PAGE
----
The induction of IL-2 and IFNγ production in response to TCR engagement is mediated by DAG signalling pathways and PKCs, notably PKCα and PKCθ [39–41]. In vitro studies have also shown that several different PKC isoforms can phosphorylate Ser707 and Ser711 in PKD2, thereby activating the kinase , but the importance of this pathway for PKD regulation in vivo was not previously known. The failure of PKD2SSAA/SSAA T-lymphocytes to effectively produce IL-2 and IFNγ thus reveals that PKD functions downstream of PKCs to control cytokine production in T-cells. The cytokines IL-2 and IFNγ play a critical role in adaptive immune responses and the present study thus also provides evidence that PKD2 has a unique non-redundant role to control T-cell functions during adaptive immune responses. A role for PKD2 in mammalian adaptive immune responses is intriguing because DKF-2, a Caenorhabditis elegans PKD acts downstream of DAG and PKCs to regulate innate immunity in the nematode . The participation of PKDs in the mechanisms that control immune responses is therefore a conserved one.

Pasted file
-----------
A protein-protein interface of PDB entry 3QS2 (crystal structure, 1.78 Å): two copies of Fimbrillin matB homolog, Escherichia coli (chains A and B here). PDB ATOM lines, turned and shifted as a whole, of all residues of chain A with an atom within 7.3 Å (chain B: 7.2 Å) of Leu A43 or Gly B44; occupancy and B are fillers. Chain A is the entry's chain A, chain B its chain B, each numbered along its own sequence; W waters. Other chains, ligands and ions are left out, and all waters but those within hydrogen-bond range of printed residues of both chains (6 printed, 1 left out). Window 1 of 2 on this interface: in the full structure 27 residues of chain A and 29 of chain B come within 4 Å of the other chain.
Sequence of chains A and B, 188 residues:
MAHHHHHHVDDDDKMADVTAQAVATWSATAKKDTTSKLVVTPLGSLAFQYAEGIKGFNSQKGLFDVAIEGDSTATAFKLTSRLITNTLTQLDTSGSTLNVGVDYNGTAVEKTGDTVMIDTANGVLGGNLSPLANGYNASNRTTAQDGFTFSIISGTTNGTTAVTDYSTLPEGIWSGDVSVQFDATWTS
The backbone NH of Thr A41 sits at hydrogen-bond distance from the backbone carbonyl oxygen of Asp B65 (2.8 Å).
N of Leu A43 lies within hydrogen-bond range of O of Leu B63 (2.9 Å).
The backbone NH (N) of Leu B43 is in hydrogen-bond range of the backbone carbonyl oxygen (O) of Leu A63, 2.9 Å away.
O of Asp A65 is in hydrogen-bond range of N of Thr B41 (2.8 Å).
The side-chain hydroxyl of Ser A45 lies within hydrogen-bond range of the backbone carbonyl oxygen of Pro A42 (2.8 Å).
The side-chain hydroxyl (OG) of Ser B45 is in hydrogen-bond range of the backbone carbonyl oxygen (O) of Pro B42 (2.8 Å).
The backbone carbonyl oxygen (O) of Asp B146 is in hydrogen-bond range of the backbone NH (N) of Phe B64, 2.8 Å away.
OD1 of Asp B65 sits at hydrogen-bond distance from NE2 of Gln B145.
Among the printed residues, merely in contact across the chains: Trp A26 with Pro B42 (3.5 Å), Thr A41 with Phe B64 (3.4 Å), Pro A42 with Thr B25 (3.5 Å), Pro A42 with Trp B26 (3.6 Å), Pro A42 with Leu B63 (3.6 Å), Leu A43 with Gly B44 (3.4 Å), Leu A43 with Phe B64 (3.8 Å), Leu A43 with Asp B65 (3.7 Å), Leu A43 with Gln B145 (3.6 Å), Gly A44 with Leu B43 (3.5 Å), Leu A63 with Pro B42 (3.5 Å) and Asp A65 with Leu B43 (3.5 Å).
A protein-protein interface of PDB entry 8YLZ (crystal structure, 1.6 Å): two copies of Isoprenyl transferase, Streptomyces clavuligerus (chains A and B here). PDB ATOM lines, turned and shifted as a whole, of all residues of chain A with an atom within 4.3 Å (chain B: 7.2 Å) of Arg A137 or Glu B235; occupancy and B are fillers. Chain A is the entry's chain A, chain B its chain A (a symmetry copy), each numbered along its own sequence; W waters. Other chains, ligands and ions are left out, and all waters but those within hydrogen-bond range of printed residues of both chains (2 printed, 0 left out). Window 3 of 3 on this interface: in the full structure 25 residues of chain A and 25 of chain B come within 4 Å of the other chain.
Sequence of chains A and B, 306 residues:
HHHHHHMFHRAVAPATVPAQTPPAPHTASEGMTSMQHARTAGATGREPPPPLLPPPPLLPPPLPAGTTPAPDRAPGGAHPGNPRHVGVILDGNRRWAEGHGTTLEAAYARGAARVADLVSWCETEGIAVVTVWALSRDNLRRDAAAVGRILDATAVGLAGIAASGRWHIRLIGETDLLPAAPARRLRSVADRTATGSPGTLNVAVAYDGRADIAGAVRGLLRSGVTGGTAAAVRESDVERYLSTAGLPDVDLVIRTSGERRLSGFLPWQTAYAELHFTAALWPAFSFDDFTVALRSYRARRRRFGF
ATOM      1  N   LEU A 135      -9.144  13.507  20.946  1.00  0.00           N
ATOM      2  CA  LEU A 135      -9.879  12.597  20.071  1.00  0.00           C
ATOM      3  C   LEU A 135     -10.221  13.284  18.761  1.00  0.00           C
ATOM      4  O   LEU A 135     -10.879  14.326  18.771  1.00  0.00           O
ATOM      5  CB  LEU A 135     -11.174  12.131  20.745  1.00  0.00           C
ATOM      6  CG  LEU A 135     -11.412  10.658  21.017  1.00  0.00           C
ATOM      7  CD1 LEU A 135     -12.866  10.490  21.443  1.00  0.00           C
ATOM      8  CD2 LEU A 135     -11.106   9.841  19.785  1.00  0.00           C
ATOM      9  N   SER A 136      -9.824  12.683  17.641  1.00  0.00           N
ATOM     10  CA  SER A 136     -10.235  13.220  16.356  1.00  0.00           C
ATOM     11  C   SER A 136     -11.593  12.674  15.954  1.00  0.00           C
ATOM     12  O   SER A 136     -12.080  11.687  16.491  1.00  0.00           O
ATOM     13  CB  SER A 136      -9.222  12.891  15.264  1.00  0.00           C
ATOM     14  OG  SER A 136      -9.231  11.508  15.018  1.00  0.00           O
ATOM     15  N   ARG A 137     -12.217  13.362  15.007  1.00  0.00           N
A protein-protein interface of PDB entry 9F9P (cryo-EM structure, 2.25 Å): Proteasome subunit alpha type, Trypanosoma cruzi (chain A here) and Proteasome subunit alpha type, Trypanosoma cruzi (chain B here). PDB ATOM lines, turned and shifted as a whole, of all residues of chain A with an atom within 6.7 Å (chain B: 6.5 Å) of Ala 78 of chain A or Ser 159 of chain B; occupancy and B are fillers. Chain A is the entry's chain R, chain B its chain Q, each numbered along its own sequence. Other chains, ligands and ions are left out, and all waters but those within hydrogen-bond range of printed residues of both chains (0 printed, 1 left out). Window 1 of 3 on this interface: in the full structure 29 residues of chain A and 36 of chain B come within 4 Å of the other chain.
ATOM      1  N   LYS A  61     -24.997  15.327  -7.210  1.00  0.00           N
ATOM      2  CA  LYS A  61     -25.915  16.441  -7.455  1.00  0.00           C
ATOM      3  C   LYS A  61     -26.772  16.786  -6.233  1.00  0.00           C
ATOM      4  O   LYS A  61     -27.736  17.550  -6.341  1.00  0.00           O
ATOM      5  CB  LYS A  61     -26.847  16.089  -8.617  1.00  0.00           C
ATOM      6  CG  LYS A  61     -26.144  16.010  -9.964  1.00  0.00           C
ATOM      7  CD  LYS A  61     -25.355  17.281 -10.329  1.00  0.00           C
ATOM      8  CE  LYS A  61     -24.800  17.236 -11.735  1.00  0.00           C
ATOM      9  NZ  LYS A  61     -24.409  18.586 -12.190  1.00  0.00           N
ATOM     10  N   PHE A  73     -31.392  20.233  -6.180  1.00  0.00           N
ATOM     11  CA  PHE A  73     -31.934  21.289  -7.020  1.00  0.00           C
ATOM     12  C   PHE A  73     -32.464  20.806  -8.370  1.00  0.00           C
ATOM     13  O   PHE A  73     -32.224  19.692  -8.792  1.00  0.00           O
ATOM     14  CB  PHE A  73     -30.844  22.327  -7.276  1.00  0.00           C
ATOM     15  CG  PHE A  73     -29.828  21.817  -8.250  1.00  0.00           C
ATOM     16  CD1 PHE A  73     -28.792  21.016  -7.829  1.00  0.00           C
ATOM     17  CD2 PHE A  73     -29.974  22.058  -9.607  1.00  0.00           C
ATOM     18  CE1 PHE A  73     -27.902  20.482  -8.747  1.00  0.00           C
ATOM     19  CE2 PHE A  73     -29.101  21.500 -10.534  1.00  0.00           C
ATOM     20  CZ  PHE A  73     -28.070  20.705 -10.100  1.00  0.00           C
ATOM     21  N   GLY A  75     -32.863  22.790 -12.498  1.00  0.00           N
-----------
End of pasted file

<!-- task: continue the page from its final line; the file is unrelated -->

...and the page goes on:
In summary, our in vivo data confirm the functional importance of the PKC-mediated serine phosphorylation sites located within the PKD catalytic domain for PKD1 and PKD2 activation and downstream signalling. They also provide further evidence that PKD isoforms may act as downstream effectors of DAG-regulated PKC enzymes in vivo.
Sharon Matthews, Maria Navarro, Linda Sinclair, Elizabeth Emslie and Carmen Feijoo-Carnero performed the experiments; Sharon Matthews, Maria Navarro and Doreen Cantrell designed the experiments and analysed the results; Sharon Matthews and Doreen Cantrell wrote the paper.
We thank members of the Biological Services Resource Unit for mouse care and members of the Cantrell laboratory for the critical reading of the paper.
This project was supported by a Wellcome Trust Principal Research Fellowship (to D.C.) and a Programme Grant [grant number 065975/Z/01/A].